Microsoft Windows 11 will officially support only PCs from the last three to four years. After receiving a lot of flak for stricter-than-usual requirements for Windows 11, Microsoft has reevaluated if Intel’s 7th generation and AMD Zen processors can be added to the list of supported CPUs, and it has mostly stood by its initial restrictions.
Microsoft has now added support for Intel Core X-series, Xeon W-series, and select Intel Core 7820HQ, but most of the 7th gen Intel CPUs and AMD Zen processors didn’t make the cut.
Minimum requirements to run Windows 11 now include:
- CPUs: Intel Core X-series, Xeon W-series, and select Intel Core 7820HQ, Eighth-gen or newer Intel Processors, Zen 2 or newer AMD processors, and Snapdragon 850 or newer Qualcomm SoCs.
- GPUs: Compatible with DirectX 12 or later with WDDM 2.0 driver
- RAM and Storage: 4GB RAM and 64GB storage
- TPM 2.0 support (most supported CPUs have it)
- UEFI, Secure Boot capability
- High definition (720p) display that is greater than 9” diagonally, 8 bits per colour channel
The PC Health Check app has been updated to support the latest requirements.
PCs with older CPUs are not very stable with Windows 11
Until now, most of the stringent requirements for Windows 11 including TPM 2.0, Secure Boot, and virtualization support had more to do with security than actual performance. However, it looks like including older PCs could also lead to some major stability issues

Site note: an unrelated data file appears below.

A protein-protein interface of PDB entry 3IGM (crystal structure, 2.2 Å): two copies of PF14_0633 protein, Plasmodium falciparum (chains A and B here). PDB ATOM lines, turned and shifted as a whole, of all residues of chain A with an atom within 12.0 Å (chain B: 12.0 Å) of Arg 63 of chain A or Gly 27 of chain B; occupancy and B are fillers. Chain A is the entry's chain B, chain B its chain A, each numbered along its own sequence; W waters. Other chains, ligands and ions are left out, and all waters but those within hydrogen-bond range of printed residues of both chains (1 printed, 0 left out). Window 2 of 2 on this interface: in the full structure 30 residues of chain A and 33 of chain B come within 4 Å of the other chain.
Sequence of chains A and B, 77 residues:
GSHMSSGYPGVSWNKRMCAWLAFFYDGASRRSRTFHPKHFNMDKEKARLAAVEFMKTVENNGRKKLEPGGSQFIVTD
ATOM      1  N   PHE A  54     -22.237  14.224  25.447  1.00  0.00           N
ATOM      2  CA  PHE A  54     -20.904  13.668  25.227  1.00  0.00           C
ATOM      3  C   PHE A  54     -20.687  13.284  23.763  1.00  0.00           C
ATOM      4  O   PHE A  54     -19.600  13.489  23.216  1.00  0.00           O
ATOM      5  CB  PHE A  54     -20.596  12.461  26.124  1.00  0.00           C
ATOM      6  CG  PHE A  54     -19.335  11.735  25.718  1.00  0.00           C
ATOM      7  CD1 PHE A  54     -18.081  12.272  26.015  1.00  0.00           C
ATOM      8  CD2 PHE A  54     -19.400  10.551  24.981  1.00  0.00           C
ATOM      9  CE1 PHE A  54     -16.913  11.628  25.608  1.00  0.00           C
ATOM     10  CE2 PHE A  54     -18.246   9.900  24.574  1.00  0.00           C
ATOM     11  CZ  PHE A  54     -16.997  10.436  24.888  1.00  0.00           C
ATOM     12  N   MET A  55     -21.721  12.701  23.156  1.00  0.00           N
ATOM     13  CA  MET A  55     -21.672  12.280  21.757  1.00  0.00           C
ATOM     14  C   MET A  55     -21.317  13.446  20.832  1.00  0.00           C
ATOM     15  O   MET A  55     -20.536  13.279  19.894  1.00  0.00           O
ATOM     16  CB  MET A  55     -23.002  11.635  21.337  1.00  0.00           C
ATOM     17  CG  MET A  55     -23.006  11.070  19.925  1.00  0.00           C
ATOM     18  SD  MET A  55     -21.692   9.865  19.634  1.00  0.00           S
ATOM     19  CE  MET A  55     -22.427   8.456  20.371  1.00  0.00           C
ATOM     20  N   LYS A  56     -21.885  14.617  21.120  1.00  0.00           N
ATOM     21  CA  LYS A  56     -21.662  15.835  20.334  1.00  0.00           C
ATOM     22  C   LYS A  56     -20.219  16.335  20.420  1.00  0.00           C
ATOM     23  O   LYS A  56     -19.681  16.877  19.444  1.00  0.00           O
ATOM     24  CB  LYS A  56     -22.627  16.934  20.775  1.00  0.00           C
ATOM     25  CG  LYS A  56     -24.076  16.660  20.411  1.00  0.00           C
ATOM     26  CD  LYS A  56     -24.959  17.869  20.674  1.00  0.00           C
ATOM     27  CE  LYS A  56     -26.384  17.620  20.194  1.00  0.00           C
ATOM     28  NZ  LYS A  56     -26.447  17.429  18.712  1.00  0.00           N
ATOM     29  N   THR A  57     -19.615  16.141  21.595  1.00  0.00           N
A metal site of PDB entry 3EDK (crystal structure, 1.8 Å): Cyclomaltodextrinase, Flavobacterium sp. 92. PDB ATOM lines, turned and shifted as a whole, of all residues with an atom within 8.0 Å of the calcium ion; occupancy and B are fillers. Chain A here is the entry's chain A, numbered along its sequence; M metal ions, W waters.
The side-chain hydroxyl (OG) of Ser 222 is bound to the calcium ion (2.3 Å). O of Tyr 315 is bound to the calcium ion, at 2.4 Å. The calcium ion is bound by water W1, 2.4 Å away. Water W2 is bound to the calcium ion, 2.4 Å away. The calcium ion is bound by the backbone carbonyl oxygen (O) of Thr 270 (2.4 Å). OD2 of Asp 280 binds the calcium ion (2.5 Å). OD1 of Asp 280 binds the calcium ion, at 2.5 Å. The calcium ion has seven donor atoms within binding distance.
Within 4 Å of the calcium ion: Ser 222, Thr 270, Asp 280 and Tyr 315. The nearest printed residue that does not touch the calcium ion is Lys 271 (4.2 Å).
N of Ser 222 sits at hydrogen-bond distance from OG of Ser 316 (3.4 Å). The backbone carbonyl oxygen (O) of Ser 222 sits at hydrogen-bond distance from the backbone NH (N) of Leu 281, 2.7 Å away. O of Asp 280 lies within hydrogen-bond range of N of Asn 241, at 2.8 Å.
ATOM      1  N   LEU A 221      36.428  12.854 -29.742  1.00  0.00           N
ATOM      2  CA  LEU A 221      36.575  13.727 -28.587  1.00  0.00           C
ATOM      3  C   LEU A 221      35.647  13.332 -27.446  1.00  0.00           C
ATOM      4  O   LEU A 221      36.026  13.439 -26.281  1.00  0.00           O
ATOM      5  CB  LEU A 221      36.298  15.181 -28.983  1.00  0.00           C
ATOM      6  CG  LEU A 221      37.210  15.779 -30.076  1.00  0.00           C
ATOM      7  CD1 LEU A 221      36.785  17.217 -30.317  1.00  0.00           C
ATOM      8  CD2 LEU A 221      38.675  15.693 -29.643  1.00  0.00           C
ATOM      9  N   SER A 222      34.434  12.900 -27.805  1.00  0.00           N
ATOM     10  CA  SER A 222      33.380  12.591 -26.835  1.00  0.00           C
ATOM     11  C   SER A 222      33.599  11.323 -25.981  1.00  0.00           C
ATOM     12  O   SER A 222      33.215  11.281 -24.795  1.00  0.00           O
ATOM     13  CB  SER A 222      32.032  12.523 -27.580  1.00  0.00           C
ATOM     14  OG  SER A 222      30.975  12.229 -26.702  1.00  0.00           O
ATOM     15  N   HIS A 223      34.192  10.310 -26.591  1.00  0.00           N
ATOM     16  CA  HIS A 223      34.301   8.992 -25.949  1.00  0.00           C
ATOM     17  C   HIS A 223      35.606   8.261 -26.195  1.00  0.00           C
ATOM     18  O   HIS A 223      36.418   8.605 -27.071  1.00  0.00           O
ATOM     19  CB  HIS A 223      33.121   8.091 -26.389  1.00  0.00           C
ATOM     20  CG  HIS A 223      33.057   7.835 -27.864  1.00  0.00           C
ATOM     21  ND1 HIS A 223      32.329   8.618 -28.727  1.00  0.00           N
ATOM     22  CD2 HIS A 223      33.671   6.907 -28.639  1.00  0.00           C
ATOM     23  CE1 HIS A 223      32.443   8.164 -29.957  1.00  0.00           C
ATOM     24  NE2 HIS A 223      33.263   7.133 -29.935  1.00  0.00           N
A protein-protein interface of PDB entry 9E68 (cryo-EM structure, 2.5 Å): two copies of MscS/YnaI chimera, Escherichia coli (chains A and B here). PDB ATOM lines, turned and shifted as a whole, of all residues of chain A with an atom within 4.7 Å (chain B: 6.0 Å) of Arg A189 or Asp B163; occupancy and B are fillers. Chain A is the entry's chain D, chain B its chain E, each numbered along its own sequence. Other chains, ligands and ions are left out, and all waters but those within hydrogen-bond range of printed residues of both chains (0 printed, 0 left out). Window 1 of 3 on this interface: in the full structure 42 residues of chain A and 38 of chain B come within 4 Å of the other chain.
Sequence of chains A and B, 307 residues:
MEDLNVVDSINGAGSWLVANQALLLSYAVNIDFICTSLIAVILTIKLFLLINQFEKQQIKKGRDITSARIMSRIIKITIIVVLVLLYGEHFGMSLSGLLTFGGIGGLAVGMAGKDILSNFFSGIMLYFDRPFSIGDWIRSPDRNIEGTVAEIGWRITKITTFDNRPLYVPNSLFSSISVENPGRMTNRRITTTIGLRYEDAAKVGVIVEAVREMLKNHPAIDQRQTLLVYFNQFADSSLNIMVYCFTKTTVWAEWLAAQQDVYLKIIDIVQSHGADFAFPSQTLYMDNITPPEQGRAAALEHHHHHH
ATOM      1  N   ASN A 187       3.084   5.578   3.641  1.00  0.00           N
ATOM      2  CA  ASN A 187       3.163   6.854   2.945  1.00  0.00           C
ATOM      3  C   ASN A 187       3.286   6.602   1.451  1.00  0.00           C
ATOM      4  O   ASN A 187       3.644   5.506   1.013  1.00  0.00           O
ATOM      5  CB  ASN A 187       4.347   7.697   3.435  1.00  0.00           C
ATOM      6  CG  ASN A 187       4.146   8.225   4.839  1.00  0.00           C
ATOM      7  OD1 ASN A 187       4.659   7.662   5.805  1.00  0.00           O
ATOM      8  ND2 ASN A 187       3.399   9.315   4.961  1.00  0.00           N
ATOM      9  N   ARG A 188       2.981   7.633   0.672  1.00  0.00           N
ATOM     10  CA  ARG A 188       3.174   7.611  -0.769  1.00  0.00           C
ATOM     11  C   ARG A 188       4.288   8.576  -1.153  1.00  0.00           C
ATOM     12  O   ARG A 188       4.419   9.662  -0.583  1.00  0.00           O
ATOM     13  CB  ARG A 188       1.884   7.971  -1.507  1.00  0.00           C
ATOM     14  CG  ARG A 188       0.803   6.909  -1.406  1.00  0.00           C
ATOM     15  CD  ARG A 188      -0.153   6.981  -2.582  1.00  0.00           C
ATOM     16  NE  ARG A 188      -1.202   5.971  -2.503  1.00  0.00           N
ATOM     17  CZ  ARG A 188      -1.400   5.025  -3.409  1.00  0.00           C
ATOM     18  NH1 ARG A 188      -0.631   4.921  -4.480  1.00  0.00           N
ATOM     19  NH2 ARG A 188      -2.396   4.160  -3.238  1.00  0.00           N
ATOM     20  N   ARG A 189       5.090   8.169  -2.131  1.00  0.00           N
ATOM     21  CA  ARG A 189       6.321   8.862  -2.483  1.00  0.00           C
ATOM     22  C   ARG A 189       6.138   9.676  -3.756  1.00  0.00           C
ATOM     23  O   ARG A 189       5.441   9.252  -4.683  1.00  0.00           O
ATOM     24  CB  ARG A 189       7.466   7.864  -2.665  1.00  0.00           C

In a new blog post, Microsoft explains its system requirements in a bit more detail and made a compelling case based on stats from the insider program. Devices that didn’t meet the minimum requirements had 52% more kernel mode crashes, whereas the supported devices had a 99.8% crash-free experience.
The rationale to leave these PCs behind makes sense since Windows automatic updates would then be a huge inconvenience for average consumers who just want a stable PC experience.
Also Check: Microsoft Windows 11 Public Beta is now available to install
Some unsupported PCs can still get Windows 11 using ISO
PCs with unsupported CPUs but with minimum hardware support – 64-bit 1GHz processor with two or more cores, 4GB of RAM, and 64GB of storage – will still be able to get Windows 11 on their own risk. Users will have to go through the trouble of manually downloading the software using an ISO file. How and when you will be able to do that is still not known.